Ok let’s get something straight here. Contrary to popular belief, the words “Gluten-free”, “Vegan” and “Healthy” are not synonymous. Just because something is labeled as “Gluten-free” or “Vegan” does not mean that it is necessarily good for you.
In fact, often the pre-packaged gluten-free and vegan versions of our favorite baked goods are nutritionally deficient in comparison to their gluten and egg containing counterparts. However, that does not mean that it is unhealthy to be Vegan or to live Gluten-free. Not at all. It just means that, like everyone else, you need to be wary about what you are buying. Read labels and educate yourself on what you are reading.
Gluten-free companies are no different than those in any other business sector. They want to make money. So they make what they think their customers will buy. And in their attempts to recreate the soft, fluffy texture of traditional refined flour baked goods, gluten-free bakers turned to the refined versions of gluten-free flours as well.
Once you start reading labels on your favorite gluten-free products you will notice that many of the best tasting gluten-free breads also contain a high percentage of refined starches or white rice flour. And although these flours are safe for those with gluten sensitivities, they are almost entirely devoid of nutrients and important dietary fiber. And whether they are gluten-free or not, consuming a lot of high starch foods can lead to excess weight gain and type 2 diabetes. So when looking for gluten-free breads or even in your search for gluten-free recipes, look for those that have the least amount of refined starches and the highest percentage of whole grains and dietary fiber.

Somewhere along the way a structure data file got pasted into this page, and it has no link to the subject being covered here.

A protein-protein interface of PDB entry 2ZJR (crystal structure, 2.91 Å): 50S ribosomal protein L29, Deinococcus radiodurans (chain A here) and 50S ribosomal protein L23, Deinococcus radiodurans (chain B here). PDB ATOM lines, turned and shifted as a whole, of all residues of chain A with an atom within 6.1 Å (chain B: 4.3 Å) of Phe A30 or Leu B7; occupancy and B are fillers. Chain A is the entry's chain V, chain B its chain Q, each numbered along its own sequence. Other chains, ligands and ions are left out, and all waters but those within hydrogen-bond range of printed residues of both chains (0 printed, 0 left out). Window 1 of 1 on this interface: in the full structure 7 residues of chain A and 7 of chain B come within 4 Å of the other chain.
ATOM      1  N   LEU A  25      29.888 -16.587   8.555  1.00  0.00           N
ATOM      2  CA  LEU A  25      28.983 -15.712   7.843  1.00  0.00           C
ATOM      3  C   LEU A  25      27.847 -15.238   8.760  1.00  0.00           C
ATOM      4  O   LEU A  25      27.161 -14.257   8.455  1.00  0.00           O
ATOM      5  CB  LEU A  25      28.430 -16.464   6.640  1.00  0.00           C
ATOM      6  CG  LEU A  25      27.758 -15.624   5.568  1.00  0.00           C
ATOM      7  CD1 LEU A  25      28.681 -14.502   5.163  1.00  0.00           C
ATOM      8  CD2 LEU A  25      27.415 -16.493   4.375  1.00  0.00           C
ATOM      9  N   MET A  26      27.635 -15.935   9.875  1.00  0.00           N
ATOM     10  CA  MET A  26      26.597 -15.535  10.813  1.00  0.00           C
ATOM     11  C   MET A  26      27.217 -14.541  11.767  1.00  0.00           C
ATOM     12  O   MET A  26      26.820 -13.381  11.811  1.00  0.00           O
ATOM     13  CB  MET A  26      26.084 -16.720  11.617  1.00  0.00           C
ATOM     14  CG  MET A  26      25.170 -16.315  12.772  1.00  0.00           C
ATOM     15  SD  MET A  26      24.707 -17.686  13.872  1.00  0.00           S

Remember that the higher that whole grains are listed on the ingredient list, the more of those ingredients are present in the product. Some addition of starches (tapioca and arrowroot are good ones) are often necessary to help bind the gluten-free flours together and give the breads a more traditional texture. The key is to make sure that these starches are used more as an additive than a main ingredient.
Some good flours to consider using more of are: coconut flour, almond flour (both of which are grain-free, very high in dietary fiber and are low on the glycemic index), whole grain sorghum flour, stoneground brown or wild rice flour, certified gluten-free whole oat flour, amaranth flour, buckwheat flour (not a wheat at all!) or quinoa flour (the grain with the highest protein content).
To make buying specialty flours more affordable and to ensure that they are minimally processed consider making them at home by grinding the whole grains, nuts or seeds in a grain mill or coffee grinder just prior to using them. Buying these grains in bulk from local suppliers is another great way to make buying gluten-free a little easier on the wallet (for my favorite online resources, click here).
This recipe is for an incredibly nutrient-dense gluten-free bread. It is not vegan, because I wanted it to be free of “gums” (xanthan gum, guar gum). But I’m sure you could modify it fairly easily to make it vegan. If you want to substitute different flours, just make sure that you try to match the density of the flour you are replacing and then you can keep the measurements the same.
Enjoy! And don’t forget to tell me about the creations that come from your own experimenting!
What you’ll need
4 room temp farm fresh eggs (cold eggs will harden the coconut oil)
1 tsp apple cider vinegar
122g Almond Flour
63g Tapioca Flour
79g Buckwheat or Quinoa Flour
52g Flax Meal
2.5g Sea Salt
2.5g Non-‐alum Baking Soda
5-10g Coconut Sugar
Optional ingredients: (add any or all of the following to make your own variations on the basic recipe)
2 tsp caraway seeds
1 tsp garlic
Two Mixing Bowls
Mixing spoon or Spatula
7.5″ x 3.5″ Loaf Pan OR Muffin tin (for dinner rolls)
How to do it
Step 1 – Preheat oven to 350F. Add dry ingredients and mix well to combine.
Step 2 – In a separate bowl, combine vinegar and eggs and whisk well.
Step 3 – Add egg mixture to dry ingredients and mix to combine. Don’t overmix.
Step 4 – Scoop batter into loaf pan or, for dinner rolls, scoop into a 6-‐cup muffin tin OR make batter into 2-‐in diameter disks on parchment paper. Bake loaf for 30-‐ 35min or until a knife inserted in the center comes out clean. For dinner rolls, bake for 20-‐25min.